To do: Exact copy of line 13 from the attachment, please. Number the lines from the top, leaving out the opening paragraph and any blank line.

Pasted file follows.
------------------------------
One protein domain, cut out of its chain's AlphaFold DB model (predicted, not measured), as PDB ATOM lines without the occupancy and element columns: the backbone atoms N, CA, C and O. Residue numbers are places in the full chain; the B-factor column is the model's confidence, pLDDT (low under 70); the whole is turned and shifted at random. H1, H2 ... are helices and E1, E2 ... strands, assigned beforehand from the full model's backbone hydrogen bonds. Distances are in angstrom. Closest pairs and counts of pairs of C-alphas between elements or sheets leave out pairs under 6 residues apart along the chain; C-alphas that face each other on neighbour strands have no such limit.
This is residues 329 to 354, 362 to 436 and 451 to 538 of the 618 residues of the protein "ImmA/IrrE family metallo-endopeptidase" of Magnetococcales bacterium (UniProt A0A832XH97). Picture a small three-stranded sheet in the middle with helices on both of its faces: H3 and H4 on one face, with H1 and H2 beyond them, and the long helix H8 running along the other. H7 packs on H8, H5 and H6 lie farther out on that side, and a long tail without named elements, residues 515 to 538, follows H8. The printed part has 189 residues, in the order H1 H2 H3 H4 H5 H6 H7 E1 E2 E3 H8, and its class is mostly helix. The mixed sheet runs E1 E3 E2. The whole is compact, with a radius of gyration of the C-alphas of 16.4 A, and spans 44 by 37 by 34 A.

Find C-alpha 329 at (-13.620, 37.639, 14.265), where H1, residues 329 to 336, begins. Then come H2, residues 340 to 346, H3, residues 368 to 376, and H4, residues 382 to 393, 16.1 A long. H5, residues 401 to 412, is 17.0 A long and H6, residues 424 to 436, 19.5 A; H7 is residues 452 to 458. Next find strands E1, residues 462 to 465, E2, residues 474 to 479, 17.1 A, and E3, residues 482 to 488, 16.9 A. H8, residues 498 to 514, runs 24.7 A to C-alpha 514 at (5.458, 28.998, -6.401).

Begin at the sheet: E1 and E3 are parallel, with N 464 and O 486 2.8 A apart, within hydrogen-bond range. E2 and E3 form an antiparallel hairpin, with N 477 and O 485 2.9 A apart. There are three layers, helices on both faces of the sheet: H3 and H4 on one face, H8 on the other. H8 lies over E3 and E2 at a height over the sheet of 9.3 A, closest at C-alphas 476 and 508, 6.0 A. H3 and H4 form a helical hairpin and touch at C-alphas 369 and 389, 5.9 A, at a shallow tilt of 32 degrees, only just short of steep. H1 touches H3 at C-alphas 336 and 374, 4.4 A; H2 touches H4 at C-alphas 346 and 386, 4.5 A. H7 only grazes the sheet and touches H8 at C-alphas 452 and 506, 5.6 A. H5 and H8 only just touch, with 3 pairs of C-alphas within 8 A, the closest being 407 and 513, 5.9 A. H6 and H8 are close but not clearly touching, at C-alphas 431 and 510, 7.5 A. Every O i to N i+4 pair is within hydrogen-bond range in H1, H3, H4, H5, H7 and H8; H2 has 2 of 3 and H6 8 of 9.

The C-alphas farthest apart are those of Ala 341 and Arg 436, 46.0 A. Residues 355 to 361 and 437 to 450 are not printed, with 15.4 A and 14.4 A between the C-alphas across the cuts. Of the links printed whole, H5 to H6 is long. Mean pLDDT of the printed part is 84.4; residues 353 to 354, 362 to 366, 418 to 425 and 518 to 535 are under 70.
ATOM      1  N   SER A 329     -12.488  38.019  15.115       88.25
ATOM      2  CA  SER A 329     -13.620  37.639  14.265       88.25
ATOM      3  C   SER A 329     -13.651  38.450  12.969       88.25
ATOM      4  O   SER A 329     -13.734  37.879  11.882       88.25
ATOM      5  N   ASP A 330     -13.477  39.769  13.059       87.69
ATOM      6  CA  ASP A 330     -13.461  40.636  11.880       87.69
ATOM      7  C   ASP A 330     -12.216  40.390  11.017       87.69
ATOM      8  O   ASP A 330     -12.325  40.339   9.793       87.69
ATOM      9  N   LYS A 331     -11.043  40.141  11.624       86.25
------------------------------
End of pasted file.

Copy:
ATOM      9  N   LYS A 331     -11.043  40.141  11.624       86.25